3D Printing in Chemical Education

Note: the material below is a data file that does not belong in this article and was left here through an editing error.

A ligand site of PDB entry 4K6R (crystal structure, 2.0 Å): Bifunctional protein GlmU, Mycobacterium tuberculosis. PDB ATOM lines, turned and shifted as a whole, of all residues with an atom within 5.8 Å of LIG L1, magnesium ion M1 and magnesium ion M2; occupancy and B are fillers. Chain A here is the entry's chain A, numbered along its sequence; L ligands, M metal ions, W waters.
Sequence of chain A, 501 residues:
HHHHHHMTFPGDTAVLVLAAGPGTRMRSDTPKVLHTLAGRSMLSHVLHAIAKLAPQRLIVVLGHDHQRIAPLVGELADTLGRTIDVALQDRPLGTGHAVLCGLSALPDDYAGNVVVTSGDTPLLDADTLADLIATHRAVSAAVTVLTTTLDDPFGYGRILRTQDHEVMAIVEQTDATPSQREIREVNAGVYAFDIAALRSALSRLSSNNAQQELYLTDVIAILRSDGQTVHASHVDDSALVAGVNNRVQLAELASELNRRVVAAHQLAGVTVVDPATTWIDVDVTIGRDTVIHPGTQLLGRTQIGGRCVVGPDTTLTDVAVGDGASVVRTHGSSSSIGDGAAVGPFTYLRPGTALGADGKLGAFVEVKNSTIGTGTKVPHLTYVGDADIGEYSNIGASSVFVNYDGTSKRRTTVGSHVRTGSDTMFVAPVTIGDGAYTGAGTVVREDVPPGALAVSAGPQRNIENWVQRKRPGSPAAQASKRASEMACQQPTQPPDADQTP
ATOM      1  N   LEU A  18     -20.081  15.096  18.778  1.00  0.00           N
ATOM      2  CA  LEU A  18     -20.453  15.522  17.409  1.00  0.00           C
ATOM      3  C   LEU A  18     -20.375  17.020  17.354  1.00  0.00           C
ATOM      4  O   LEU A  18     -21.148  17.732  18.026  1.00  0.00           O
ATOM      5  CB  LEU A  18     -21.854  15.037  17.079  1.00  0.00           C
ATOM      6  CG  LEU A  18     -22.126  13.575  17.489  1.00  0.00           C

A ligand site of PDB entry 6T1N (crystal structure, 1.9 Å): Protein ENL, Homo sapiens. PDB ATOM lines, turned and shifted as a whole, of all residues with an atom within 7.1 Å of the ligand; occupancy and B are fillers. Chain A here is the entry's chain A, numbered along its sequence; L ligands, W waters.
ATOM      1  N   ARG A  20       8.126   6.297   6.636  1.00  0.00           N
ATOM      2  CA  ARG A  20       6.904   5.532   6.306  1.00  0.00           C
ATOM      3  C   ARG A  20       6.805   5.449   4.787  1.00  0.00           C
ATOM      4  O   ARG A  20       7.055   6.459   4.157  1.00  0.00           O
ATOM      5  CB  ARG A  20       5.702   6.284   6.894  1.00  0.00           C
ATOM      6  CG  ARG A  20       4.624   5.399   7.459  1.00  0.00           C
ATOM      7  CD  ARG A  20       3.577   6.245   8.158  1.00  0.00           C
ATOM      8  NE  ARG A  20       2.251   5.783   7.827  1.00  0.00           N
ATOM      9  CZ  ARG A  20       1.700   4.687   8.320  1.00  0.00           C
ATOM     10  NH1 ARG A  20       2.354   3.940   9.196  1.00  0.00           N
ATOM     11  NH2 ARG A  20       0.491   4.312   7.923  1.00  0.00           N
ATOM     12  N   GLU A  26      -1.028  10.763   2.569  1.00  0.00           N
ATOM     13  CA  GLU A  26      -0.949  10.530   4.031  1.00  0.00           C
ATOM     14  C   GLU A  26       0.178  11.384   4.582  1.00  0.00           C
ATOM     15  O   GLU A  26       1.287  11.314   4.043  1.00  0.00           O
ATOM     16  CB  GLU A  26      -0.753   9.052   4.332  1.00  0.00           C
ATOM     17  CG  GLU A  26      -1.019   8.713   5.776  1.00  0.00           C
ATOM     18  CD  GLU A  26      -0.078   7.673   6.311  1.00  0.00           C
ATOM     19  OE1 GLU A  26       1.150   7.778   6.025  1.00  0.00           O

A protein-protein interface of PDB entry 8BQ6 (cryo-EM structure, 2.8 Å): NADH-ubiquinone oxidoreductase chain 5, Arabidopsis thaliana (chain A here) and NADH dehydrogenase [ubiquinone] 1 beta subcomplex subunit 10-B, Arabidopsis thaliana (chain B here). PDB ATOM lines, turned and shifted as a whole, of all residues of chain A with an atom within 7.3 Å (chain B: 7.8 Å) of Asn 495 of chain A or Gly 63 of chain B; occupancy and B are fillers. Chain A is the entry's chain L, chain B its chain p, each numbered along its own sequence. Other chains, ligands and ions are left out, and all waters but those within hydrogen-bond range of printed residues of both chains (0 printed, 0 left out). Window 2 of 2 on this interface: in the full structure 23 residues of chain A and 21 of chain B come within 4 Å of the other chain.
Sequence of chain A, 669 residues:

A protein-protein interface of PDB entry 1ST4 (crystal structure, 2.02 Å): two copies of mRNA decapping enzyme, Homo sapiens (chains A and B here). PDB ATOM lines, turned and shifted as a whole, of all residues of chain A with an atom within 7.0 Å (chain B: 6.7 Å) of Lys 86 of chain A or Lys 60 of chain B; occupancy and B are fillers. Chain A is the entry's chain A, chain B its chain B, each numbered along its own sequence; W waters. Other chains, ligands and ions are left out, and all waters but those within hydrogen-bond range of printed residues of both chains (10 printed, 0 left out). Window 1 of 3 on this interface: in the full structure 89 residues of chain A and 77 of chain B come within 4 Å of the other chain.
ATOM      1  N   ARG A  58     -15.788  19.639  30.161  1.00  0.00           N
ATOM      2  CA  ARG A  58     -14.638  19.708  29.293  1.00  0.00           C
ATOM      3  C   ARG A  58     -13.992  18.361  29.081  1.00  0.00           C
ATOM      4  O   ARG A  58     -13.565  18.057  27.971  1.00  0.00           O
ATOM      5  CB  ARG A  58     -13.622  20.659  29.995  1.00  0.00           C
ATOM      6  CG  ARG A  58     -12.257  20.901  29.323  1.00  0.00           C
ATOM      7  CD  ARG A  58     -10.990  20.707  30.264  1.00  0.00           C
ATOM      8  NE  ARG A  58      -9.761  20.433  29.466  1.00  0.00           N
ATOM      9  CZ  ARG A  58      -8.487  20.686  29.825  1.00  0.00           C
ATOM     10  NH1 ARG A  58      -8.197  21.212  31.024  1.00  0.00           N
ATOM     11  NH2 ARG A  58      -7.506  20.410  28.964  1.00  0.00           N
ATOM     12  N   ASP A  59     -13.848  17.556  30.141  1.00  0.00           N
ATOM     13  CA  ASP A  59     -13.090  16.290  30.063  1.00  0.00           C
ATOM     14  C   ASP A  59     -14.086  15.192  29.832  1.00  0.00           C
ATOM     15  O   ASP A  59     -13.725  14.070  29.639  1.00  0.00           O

This chapter describes the use of 3D printing for the teaching of organic, inorganic, physical, and analytical chemistry, and biochemistry. It describes examples demonstrating how 3D printing can be used for the development of accurate, descriptive, bespoke, robust, inexpensive, and attractive physical models, that are not limited by the complexity of the desired structures. Various methods, software, and tools have been developed to facilitate the 3D printing of computer simulated molecular models, which have been used to teach difficult subjects such as stereochemistry, crystallography, hybridisation, atomic structure, atomic and molecular orbitals, and steric hindrance. In biochemistry, 3D-printed biomacromolecular models have been used to demonstrate difficult concepts such as protein folding, self-assembly, and structure-function relationships. Models of potential energy surfaces have been 3D-printed to provide kinaesthetic learning of mathematical functions and relations. Working models of analytical instruments such as spectrophotometers, colourimeters, fluorometers, and conductivity measurement systems have been 3D-printed to increase the availability of these instruments in resource-limited locations.